Recent years have seen profound societal changes across Europe. The rise of the internet has given students and teachers easier access to information, fundamentally altering the way in which we learn about both current and past events. At the same time, disinformation, fake news and conspiracy theories increasingly find their way into classrooms.
The frequent use of history in the public sphere, including in films, games and fiction that youth consume similarly provide educators with both opportunities and challenges. While students may arrive at school with preconceived ideas about history that have little root in research, there are also opportunities to engage them in topics they care about. Teachers must therefore be up to the task of recognising biases and challenging assumptions, all while encouraging their students to critically reflect on what they see, read and hear. Current discussions on heritage, and what we as a society choose to remember, cherish or commemorate, does not only help students learn about the past, it also forces them to think about the present and the kind of society we wish to live in.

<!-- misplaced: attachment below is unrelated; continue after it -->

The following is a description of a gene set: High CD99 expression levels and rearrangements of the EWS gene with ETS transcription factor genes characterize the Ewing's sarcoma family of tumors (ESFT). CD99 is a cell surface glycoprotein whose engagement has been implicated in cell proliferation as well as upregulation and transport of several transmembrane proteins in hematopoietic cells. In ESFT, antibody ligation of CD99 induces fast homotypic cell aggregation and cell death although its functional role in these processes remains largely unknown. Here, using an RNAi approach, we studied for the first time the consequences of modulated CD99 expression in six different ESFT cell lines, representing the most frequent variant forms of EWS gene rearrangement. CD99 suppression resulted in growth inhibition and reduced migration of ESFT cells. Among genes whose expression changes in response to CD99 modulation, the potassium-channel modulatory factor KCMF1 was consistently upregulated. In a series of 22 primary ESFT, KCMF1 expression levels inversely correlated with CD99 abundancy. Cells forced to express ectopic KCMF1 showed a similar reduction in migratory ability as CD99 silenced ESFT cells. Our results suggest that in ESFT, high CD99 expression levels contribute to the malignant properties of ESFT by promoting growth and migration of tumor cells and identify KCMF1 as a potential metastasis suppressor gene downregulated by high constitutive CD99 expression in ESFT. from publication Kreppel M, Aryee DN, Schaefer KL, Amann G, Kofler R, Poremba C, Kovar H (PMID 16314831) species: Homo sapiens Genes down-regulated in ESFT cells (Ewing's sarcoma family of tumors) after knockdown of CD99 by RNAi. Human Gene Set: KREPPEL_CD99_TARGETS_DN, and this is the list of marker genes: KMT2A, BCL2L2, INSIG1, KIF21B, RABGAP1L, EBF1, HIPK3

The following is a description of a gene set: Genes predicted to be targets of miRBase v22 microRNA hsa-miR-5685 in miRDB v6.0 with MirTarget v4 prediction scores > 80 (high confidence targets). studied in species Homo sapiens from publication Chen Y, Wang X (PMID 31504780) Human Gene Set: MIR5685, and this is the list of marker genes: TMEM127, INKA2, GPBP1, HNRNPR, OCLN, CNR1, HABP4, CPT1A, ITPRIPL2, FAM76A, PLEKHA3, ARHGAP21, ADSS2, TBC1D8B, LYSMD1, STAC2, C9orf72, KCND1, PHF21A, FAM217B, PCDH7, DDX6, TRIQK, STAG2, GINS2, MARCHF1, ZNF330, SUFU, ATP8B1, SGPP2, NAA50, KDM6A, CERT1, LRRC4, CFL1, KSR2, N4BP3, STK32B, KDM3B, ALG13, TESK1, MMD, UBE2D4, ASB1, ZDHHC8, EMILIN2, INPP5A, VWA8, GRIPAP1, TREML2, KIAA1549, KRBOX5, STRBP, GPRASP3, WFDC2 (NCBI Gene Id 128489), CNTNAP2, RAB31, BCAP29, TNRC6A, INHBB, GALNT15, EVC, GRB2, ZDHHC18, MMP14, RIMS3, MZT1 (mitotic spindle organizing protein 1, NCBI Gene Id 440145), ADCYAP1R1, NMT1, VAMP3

European classrooms have over time become increasingly diverse. Still, most curricula remain centred on traditional, nation-centric narratives that are neither equipped for, nor reflective of, this new diversity present across our continent.
The aim of this project is therefore to prepare future history teachers for a critical history education more attuned to the realities of 21st century societies. Through an updated critical history education, pupils across Europe will be provided the critical thinking skills required for active citizenship in democratic and pluralistic societies.